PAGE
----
Thanksgiving is almost upon us, and we can breathe a little easier for the first time in several years. Most families are back to gathering and getting together without worry, and we are gearing up for a wonderful time with loved ones. If you have a parent or family member who lives at an adult residence or an assisted living community, you can bring them to your home for Thanksgiving dinner this year. While we know they would love to visit with you, you should keep some of these tips in mind.

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Preparing your Senior Loved One for Thanksgiving Dinner

Holidays can be a very lonely time for seniors, especially those who live in adult communities without family nearby. But sometimes, families live in close enough proximity to pick up their loved ones for the festivities. Here are some things to keep in mind.

  • Invite them to dinner in advance, and remind them often about your plans. The fact is that seniors can sometimes become confused or anxious if their daily schedule changes abruptly. Even if your parent is not a memory care patient, be sure they know you will pick them up to join you for the holiday. If they keep a calendar, be sure to mark down the date as well. You may also want someone from the residence to remind them on the morning of your arrival.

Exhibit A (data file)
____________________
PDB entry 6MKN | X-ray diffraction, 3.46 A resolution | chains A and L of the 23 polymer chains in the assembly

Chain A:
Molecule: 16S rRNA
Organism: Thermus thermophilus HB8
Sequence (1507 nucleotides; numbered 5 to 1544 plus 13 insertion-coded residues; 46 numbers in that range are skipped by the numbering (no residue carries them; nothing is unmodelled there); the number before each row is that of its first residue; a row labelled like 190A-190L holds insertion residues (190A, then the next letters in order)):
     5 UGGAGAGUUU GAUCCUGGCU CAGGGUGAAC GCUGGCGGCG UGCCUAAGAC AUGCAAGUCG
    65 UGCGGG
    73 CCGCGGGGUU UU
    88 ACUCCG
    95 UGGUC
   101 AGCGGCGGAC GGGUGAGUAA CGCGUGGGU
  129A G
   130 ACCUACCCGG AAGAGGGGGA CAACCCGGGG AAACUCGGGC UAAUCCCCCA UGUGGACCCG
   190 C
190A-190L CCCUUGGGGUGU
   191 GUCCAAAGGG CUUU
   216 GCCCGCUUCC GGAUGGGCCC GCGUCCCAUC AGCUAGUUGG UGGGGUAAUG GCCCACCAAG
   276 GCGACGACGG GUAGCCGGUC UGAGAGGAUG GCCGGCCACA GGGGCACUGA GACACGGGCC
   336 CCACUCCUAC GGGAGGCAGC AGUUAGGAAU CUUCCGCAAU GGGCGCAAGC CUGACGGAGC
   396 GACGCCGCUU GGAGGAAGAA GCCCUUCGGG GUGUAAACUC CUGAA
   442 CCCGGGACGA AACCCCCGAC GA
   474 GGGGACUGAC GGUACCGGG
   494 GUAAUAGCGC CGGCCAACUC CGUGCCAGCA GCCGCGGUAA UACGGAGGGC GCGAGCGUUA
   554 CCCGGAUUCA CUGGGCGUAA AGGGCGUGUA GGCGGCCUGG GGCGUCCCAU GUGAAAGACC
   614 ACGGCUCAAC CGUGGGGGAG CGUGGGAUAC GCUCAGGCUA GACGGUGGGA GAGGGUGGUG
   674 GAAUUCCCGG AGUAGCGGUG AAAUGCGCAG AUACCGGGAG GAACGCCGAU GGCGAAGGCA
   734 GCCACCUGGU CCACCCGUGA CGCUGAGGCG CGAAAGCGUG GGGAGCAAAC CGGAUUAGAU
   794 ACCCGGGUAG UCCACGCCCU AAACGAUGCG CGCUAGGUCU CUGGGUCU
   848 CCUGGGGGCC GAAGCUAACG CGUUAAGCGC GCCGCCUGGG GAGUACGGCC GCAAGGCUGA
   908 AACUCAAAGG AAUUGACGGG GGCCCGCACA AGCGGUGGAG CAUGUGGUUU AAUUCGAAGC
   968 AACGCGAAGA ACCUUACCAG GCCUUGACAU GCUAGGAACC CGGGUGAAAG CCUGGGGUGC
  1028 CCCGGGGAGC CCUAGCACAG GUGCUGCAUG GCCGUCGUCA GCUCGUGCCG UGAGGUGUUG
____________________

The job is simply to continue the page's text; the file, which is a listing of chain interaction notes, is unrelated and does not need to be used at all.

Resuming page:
• Keep their fears in mind:  The last few years have been relatively quiet and uneventful for many assisted living residents, so attending a big party may be overwhelming. If your loved one is nervous about being in a crowd, having trouble remembering names and faces, or is even still concerned about their health, be sure to accommodate them at your home. Set them up in a quieter part of the house, such as a den or sunroom, but make sure that someone is always keeping them company. Even if they don’t have any anxieties, assign someone to make sure your loved one is not left alone without anyone to speak to – it can make them feel left out and sad.
  •  Remind family of your senior’s challenges: If your senior loved one can’t remember names or faces, prep family members and friends about the situation. People should introduce themselves in a non-aggressive way, such as “Hi, Grandma! It’s me, Mary – I know I’ve changed a lot since you last saw me!” Don’t embarrass them, but use clues when you speak with them – identifying your relationship and your name – and giving them an “out” if they don’t remember you.
  • Accommodate any dietary restrictions: Thanksgiving dinner can be filled with rich and heavy food choices and maybe have too much salt or sugar for your loved one. Please speak with the staff at their residence about any current dietary restrictions to not upset their stomach or make them ill.
  • Keep watch as the party progresses: While your Mom may love the party for the first few hours, it may become overwhelming after a while. Look for signs of confusion or fatigue. If they plan to go home in the evening, ask them if they want to leave and have someone bring them back. If they are staying with you, invite them to rest in their own bedroom and permit them to exit the party gracefully.

Bringing your Mom or Dad home for Thanksgiving is a beautiful gesture that everyone will surely enjoy. Take just a few moments to plan, and you can ensure it is a positive experience for your loved one.

If your loved one lives at A Banyan Residence and you want to bring them to your home for the Thanksgiving holiday, let us know today. We will do what we can to help.